CSA Driver Training Course

Compliance, Safety, Accountability (CSA) training course for Commercial and Medium Duty Vocational Truck Drivers and Management.


Based on the FMCSA's Behavior Analysis & Safety Improvement Categories (BASICs), the program aims to reduce the risk of drivers committing violations under CSA regulations, and it allows carriers to train all drivers or dispense violation-based training.


Seven training modules make up the CSA Driver Training Program. These modules are separate from the current defensive driver training courses and will not be triggered by the Hazard Perception Evaluation. The new CSA Driver Training Course consists of the following lessons:


  • Crash Indicator: Targets drivers with histories or patterns of high crash involvement.
  • Cargo-Related Violations: Targets drivers who fail to prevent commercial vehicle cargo from shifting, spilling or dropping, and drivers who handle hazardous materials unsafely.
  • Controlled Substances and Alcohol: Targets for drivers operating commercial vehicles while impaired by alcohol or drugs.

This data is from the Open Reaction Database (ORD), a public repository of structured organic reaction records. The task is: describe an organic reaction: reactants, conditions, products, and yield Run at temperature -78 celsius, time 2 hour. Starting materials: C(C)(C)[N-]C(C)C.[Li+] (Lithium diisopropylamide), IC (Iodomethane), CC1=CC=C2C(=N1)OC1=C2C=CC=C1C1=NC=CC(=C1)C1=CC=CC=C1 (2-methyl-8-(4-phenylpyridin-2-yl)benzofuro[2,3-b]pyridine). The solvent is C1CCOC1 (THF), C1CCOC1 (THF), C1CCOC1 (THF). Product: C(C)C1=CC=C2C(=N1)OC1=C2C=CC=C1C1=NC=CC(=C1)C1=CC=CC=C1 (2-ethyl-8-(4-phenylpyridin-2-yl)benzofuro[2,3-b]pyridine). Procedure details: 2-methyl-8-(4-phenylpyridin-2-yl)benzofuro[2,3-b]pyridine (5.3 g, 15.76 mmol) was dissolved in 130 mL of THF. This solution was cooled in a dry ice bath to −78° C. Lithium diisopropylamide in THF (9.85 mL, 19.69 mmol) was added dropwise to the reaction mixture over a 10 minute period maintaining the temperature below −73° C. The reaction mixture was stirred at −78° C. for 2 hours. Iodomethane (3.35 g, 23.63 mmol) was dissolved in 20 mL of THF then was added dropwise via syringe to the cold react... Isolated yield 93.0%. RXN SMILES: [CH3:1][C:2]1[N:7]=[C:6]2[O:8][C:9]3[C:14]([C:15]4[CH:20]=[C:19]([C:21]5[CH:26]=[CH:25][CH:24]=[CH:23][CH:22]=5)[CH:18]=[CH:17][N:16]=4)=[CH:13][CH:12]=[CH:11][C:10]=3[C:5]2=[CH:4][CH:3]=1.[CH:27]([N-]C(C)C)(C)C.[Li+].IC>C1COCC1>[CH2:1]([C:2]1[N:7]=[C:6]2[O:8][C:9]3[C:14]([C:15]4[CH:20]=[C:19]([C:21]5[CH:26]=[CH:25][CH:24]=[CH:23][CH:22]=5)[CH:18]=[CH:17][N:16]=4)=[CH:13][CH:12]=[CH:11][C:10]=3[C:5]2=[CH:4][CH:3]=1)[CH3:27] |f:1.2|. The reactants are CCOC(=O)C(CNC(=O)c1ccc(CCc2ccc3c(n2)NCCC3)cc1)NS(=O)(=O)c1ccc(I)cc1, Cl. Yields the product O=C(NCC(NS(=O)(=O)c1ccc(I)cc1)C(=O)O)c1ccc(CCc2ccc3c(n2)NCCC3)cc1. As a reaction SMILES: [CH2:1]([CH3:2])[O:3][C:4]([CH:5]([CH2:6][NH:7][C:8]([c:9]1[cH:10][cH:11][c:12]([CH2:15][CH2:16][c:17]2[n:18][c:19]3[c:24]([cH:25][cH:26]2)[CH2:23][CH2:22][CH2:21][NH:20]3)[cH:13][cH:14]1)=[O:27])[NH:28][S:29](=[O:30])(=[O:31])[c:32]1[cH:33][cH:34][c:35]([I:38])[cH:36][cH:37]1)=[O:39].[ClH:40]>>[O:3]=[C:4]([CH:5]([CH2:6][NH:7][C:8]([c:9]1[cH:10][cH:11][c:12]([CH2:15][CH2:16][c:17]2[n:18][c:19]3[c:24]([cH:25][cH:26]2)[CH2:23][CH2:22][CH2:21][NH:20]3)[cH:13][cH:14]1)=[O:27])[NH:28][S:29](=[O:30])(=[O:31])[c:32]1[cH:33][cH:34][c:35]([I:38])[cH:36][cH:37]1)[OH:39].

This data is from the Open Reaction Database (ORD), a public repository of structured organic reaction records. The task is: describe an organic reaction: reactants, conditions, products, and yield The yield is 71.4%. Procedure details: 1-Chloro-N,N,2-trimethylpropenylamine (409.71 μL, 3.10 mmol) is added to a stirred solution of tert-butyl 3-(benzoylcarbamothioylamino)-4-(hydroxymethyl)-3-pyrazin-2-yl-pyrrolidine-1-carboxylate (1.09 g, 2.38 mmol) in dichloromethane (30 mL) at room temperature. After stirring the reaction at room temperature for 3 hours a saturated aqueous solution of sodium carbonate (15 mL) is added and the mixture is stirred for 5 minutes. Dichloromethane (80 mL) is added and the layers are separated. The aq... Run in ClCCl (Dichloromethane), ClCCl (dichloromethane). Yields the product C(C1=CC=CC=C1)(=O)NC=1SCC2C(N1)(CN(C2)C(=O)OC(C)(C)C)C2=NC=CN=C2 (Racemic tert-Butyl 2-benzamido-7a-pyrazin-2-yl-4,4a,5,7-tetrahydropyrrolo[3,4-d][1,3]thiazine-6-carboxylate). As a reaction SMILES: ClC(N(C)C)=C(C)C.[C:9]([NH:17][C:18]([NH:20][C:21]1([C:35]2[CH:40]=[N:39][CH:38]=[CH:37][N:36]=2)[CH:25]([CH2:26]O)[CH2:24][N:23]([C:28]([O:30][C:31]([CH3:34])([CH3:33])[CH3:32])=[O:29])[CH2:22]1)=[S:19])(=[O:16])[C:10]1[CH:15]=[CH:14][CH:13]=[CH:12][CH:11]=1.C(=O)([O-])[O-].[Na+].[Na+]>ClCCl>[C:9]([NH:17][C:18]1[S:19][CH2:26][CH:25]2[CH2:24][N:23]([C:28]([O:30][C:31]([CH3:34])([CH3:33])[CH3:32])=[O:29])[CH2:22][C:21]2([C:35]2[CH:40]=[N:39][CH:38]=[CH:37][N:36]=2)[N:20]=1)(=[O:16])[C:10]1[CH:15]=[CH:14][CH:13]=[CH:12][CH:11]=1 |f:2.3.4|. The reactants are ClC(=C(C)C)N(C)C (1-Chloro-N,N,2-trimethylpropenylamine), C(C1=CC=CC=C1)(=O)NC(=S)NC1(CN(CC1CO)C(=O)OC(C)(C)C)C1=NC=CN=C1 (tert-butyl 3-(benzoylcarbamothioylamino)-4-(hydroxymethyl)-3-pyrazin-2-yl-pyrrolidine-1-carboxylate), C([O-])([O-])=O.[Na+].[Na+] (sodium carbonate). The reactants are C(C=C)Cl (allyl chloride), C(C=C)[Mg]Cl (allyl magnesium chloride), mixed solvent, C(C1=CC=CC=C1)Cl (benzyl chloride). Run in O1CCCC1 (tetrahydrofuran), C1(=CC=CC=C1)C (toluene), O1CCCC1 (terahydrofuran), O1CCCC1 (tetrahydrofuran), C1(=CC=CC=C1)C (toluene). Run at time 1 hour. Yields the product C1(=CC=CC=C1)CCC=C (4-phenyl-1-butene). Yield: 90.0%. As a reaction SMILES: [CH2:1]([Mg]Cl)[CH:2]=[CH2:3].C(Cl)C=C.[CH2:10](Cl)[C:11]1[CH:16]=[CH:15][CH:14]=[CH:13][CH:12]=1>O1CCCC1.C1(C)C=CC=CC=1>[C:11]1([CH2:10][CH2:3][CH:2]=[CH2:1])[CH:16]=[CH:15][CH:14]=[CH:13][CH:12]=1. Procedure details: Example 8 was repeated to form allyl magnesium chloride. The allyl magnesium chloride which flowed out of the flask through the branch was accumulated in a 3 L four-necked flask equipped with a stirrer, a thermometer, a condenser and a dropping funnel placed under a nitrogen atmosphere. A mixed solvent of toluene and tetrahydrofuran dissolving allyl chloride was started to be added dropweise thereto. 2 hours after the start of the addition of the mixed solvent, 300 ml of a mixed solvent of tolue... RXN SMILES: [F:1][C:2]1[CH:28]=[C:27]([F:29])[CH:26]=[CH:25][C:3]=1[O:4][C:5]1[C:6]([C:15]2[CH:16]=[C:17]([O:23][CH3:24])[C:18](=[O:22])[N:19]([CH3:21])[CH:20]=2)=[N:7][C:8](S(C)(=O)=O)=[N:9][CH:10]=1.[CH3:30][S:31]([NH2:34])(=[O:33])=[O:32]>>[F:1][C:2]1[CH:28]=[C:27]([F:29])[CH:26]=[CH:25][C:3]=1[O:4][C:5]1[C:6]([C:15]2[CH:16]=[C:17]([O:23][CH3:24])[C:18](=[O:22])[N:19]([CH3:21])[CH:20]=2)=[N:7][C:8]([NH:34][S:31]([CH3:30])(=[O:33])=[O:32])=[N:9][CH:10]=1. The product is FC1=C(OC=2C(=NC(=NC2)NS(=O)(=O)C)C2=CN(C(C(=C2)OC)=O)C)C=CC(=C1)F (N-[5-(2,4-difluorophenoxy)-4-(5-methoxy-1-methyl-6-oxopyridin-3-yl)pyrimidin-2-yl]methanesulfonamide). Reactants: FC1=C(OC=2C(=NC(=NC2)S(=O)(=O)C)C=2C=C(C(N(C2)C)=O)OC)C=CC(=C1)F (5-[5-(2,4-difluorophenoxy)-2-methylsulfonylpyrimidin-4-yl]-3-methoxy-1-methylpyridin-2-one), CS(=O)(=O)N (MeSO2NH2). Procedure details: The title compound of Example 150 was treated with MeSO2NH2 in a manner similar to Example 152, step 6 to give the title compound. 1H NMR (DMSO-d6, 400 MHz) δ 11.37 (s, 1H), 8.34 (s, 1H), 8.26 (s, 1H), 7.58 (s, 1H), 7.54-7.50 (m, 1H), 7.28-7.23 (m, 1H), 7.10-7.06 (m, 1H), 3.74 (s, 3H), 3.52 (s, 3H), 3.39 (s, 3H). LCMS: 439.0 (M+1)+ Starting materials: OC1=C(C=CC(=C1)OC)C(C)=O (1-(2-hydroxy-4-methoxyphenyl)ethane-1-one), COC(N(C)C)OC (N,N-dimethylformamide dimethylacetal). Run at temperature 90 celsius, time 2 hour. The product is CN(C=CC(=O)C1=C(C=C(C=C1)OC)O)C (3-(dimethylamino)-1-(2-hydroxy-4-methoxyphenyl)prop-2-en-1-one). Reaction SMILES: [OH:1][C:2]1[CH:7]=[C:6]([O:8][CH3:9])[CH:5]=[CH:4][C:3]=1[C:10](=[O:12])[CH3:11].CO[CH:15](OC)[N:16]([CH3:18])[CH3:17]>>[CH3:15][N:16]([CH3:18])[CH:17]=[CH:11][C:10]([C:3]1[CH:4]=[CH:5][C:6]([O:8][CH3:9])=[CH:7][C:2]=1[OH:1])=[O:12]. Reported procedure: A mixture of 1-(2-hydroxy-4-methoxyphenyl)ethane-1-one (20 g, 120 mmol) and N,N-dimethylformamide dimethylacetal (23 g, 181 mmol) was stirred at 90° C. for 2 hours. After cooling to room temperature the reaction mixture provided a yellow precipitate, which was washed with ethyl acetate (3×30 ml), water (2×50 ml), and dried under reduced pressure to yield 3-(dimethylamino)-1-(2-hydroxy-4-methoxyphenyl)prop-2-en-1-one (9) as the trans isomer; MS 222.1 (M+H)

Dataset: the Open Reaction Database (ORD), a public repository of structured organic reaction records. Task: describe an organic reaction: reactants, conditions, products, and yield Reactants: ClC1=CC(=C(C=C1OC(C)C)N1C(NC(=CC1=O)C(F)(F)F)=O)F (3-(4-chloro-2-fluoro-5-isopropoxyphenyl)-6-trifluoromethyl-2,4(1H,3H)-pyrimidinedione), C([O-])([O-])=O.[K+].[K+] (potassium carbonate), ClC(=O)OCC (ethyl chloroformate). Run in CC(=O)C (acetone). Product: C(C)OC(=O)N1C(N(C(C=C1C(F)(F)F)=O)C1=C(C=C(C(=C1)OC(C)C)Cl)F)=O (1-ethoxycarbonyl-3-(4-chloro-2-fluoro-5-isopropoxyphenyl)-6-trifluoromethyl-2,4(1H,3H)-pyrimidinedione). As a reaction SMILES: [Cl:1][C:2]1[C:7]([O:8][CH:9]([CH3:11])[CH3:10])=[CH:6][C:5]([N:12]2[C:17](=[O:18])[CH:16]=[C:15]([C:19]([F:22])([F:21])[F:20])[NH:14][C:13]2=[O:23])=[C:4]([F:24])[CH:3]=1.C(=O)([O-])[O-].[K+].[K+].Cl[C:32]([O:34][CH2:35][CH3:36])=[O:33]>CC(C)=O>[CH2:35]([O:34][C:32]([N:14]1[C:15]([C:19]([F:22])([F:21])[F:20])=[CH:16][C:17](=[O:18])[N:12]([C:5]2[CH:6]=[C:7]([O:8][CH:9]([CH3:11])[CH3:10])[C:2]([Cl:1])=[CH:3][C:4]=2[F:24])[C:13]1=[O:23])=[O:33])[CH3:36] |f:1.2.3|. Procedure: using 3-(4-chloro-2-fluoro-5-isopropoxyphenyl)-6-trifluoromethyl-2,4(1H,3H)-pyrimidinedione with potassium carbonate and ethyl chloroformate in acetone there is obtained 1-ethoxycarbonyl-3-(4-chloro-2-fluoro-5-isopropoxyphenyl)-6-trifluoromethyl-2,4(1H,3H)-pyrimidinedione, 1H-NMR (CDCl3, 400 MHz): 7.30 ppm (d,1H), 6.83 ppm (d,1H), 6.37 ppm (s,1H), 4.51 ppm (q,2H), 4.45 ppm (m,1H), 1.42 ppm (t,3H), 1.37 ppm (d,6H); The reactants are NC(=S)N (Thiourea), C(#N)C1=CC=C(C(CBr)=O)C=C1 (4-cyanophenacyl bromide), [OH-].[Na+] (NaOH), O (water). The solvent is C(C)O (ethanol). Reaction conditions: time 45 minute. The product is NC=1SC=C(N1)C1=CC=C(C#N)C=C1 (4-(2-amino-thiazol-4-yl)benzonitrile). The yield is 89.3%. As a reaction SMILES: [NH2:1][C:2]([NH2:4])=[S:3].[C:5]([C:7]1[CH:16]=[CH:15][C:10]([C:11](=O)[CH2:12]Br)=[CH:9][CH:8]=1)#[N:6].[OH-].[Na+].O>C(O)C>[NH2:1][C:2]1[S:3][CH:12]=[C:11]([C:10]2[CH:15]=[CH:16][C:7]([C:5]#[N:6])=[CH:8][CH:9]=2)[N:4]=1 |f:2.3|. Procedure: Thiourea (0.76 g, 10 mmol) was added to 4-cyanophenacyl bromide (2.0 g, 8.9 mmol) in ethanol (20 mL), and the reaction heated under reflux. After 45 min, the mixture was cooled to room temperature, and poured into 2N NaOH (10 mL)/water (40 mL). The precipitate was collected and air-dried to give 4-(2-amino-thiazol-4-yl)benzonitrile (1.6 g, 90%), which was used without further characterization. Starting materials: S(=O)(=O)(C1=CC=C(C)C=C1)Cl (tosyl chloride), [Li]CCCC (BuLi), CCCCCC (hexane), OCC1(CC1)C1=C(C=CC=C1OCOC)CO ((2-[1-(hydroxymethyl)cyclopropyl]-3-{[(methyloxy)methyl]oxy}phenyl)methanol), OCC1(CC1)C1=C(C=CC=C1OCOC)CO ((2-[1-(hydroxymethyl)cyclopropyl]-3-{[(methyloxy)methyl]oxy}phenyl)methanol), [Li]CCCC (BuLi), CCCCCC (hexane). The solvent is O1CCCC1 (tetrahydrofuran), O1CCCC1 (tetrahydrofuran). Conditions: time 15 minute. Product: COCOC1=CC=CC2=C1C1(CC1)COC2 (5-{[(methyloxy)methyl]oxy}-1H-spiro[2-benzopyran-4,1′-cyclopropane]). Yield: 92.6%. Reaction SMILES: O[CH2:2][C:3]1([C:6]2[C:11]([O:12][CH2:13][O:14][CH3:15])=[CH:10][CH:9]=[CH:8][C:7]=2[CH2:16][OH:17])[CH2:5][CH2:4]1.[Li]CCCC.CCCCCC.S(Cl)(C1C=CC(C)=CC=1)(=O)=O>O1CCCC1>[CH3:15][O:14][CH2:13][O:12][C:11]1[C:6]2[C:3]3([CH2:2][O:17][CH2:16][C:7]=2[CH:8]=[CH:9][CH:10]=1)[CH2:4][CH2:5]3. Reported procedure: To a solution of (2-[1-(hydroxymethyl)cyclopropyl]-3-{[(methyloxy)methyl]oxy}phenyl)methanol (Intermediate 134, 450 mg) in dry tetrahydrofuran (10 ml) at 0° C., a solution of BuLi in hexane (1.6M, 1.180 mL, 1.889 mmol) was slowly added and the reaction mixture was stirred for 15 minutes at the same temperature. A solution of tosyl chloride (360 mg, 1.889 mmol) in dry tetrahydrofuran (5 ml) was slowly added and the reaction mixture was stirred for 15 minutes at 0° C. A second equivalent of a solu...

• Driver Fitness: Targets drivers operating commercial vehicles without the appropriate training, experience or medical qualifications.
  • Fatigued Driving: Targets drivers operating commercial vehicles while ill, fatigued or in violation of Hours-of-Service regulations.
  • Unsafe Driving: Targets drivers operating commercial vehicles in dangerous or careless ways.
  • Vehicle Maintenance: Targets drivers who fail to properly maintain commercial vehicles.

The comprehensive CSA training program is available in English only for Commercial Trucks and Medium Duty Vocational Trucks.


To better understand how the program differs between the 2 vehicle types, see the table below.

Vehicle Type Video Graphics (Slides/Stats)
Commercial Trucks Video features only 18-wheel vehicles. Where applicable, graphics feature 18-wheel vehicles. Where applicable, graphics feature 18-wheel vehicles.
Medium Vocational
Trucks
Video features a mix of 18-wheel vehicles and cube vans. Where applicable, graphics feature cube vans. Where applicable, graphics feature cube vans.

Additional information about the CSA and BASICs can be found here: http://csa.fmcsa.dot.gov


FMCSA Study Says Web Based Training is Effective